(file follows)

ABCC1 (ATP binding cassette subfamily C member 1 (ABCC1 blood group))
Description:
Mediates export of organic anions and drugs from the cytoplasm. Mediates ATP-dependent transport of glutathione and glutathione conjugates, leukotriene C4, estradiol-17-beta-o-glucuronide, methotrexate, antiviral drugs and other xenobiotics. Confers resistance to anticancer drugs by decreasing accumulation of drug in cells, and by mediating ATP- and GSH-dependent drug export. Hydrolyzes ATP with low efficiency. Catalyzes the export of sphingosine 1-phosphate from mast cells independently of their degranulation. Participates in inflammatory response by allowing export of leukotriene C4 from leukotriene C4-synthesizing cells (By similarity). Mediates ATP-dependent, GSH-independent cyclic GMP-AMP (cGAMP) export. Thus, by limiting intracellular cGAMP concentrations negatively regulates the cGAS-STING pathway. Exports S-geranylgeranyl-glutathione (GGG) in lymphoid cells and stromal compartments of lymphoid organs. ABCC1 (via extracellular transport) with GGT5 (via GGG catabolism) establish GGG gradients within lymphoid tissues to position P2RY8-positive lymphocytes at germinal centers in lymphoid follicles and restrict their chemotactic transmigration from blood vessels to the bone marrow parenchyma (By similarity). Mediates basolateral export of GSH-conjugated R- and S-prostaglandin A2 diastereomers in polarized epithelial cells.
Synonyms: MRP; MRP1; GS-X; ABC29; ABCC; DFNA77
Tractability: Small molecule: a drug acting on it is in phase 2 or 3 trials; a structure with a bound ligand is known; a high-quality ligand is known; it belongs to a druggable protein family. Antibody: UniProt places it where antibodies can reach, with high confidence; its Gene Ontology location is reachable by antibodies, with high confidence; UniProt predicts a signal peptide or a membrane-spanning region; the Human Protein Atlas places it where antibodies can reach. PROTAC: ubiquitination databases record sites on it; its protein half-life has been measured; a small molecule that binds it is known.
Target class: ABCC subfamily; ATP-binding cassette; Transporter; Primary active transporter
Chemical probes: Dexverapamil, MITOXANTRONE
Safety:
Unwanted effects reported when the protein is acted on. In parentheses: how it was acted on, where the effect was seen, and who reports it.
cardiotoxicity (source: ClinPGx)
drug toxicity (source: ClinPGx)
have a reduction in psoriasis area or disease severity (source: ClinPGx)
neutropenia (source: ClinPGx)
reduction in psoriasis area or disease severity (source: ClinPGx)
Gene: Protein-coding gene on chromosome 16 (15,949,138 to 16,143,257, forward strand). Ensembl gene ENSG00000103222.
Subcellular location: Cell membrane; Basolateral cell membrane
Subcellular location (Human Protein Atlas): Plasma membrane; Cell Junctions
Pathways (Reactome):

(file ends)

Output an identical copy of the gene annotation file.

ABCC1 (ATP binding cassette subfamily C member 1 (ABCC1 blood group))
Description:
Mediates export of organic anions and drugs from the cytoplasm. Mediates ATP-dependent transport of glutathione and glutathione conjugates, leukotriene C4, estradiol-17-beta-o-glucuronide, methotrexate, antiviral drugs and other xenobiotics. Confers resistance to anticancer drugs by decreasing accumulation of drug in cells, and by mediating ATP- and GSH-dependent drug export. Hydrolyzes ATP with low efficiency. Catalyzes the export of sphingosine 1-phosphate from mast cells independently of their degranulation. Participates in inflammatory response by allowing export of leukotriene C4 from leukotriene C4-synthesizing cells (By similarity). Mediates ATP-dependent, GSH-independent cyclic GMP-AMP (cGAMP) export. Thus, by limiting intracellular cGAMP concentrations negatively regulates the cGAS-STING pathway. Exports S-geranylgeranyl-glutathione (GGG) in lymphoid cells and stromal compartments of lymphoid organs. ABCC1 (via extracellular transport) with GGT5 (via GGG catabolism) establish GGG gradients within lymphoid tissues to position P2RY8-positive lymphocytes at germinal centers in lymphoid follicles and restrict their chemotactic transmigration from blood vessels to the bone marrow parenchyma (By similarity). Mediates basolateral export of GSH-conjugated R- and S-prostaglandin A2 diastereomers in polarized epithelial cells.
Synonyms: MRP; MRP1; GS-X; ABC29; ABCC; DFNA77
Tractability: Small molecule: a drug acting on it is in phase 2 or 3 trials; a structure with a bound ligand is known; a high-quality ligand is known; it belongs to a druggable protein family. Antibody: UniProt places it where antibodies can reach, with high confidence; its Gene Ontology location is reachable by antibodies, with high confidence; UniProt predicts a signal peptide or a membrane-spanning region; the Human Protein Atlas places it where antibodies can reach. PROTAC: ubiquitination databases record sites on it; its protein half-life has been measured; a small molecule that binds it is known.
Target class: ABCC subfamily; ATP-binding cassette; Transporter; Primary active transporter
Chemical probes: Dexverapamil, MITOXANTRONE
Safety:
Unwanted effects reported when the protein is acted on. In parentheses: how it was acted on, where the effect was seen, and who reports it.
cardiotoxicity (source: ClinPGx)
drug toxicity (source: ClinPGx)
have a reduction in psoriasis area or disease severity (source: ClinPGx)
neutropenia (source: ClinPGx)
reduction in psoriasis area or disease severity (source: ClinPGx)
Gene: Protein-coding gene on chromosome 16 (15,949,138 to 16,143,257, forward strand). Ensembl gene ENSG00000103222.
Subcellular location: Cell membrane; Basolateral cell membrane
Subcellular location (Human Protein Atlas): Plasma membrane; Cell Junctions
Pathways (Reactome):